A year ago Amy and I were sitting in a Wellington, New Zealand restaurant overlooking the harbor, pulling mussels from the shell (it was a holiday complete).
Consumers in Belgium are just beginning to enjoy the annual harvest of so-called Belgica mussels. According to a report forwarded by our European safe food correspondent, Albert Amgar:
Last year there was a lot of hubbub around the so-called presence of toxic substances in Belgica mussels. This toxin would provoke Diarrheic Shellfish Poisoning, characterized by gastric and intestinal problems, diarrhea, nausea, vomiting and intestinal cramps. Counter analyses could not confirm the presence of this toxin.
The mussels cultivated in Belgian waters underwent bimonthly bacteriological testing conducted by the Federal Agency for Food Safety. Weekly tests were also taken in order to detect the possible presence of toxins in mussels and the presence of toxin-bearing algae in the water where the mussels are raised. French authorities are responsible for testing the mussels raised in France.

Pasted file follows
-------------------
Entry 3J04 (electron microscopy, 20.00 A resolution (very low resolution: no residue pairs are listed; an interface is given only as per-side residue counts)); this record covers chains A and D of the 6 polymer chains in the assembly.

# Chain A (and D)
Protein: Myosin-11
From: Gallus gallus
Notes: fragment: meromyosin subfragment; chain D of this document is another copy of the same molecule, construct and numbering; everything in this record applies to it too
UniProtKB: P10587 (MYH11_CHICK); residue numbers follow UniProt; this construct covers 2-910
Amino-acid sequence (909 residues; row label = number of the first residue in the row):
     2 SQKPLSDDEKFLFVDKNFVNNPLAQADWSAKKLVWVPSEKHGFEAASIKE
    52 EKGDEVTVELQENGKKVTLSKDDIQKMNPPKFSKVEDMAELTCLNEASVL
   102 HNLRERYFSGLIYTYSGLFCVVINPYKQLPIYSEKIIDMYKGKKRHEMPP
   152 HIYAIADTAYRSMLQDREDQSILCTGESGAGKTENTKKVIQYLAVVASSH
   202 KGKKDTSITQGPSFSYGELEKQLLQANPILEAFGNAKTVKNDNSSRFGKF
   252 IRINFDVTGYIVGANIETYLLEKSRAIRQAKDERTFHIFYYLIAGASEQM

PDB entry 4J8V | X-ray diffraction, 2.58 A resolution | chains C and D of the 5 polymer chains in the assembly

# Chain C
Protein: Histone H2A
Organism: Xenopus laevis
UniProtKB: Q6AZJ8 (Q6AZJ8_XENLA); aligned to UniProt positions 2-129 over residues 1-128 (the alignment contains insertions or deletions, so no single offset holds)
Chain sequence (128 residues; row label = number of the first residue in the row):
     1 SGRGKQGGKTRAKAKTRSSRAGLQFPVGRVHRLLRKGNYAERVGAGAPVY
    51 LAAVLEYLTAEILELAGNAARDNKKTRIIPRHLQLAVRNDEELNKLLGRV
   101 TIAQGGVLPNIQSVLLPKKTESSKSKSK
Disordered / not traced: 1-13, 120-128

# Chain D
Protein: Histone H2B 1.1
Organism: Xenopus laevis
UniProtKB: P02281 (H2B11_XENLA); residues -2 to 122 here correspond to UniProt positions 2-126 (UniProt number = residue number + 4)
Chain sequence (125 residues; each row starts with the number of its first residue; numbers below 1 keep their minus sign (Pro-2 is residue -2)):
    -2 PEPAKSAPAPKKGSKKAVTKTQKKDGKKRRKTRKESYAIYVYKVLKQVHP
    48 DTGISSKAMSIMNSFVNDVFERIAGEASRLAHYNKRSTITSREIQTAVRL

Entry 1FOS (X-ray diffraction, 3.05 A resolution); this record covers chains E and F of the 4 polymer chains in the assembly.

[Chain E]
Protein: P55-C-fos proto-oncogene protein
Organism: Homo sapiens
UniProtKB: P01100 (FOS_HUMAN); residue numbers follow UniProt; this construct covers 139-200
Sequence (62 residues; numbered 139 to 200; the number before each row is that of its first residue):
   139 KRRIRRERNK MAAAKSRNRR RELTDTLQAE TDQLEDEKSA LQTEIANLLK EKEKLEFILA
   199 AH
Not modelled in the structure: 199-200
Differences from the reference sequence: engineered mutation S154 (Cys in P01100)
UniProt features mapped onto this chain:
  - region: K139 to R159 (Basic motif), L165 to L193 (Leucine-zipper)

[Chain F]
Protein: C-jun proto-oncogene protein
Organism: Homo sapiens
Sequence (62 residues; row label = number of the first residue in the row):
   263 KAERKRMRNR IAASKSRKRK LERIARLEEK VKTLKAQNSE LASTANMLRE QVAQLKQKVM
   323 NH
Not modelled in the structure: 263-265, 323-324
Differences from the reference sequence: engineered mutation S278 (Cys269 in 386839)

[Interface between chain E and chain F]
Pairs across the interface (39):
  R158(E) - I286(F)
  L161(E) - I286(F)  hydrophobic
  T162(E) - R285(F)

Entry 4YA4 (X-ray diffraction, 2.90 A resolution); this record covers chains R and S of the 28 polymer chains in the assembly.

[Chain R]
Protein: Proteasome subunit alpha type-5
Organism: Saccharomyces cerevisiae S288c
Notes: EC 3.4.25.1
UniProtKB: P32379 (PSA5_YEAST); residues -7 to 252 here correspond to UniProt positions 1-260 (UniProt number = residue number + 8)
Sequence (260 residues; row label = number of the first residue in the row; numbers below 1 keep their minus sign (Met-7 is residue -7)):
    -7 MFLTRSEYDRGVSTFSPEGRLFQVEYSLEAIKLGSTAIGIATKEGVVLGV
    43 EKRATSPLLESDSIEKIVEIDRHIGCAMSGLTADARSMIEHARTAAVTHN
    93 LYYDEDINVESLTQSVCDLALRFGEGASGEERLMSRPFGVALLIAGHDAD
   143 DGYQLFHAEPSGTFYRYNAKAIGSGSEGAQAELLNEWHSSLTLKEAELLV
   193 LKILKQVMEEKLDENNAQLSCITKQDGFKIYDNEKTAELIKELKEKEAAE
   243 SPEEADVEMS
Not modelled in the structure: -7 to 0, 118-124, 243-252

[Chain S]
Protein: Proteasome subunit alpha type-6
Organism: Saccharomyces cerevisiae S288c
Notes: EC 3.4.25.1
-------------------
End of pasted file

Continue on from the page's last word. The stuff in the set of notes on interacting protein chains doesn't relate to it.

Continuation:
Belgica was the name given to a Roman province encompassing parts of modern Belgium, France, the Netherlands, Germany and Luxembourg. These Belgica mussels are 20 per cent from Belgian waters and 80 per cent from French waters of the North Sea. Apparently, the less-fleshier Zeeland mussels, from the Zeeland waters of the North Sea – Zeeland is a southern province of The Netherlands – compete with Belgica mussels for the food dollars of Belgian consumers (apparently American and Canadian country-of-origin labels aren’t the only confusing – and largely meaningless – labels out there).
To continue on with the wiki-ized history, the name New Zealand originated with Dutch cartographers – Dutch explorers being the first Europeans to arrive — who called the islands Nova Zeelandia, after the Dutch province of Zeeland. British explorer James Cook subsequently anglicised the name to New Zealand.
Katie, enjoy some NZ mussels; cause as the poster says, New Zealand: Better than Old Zealand.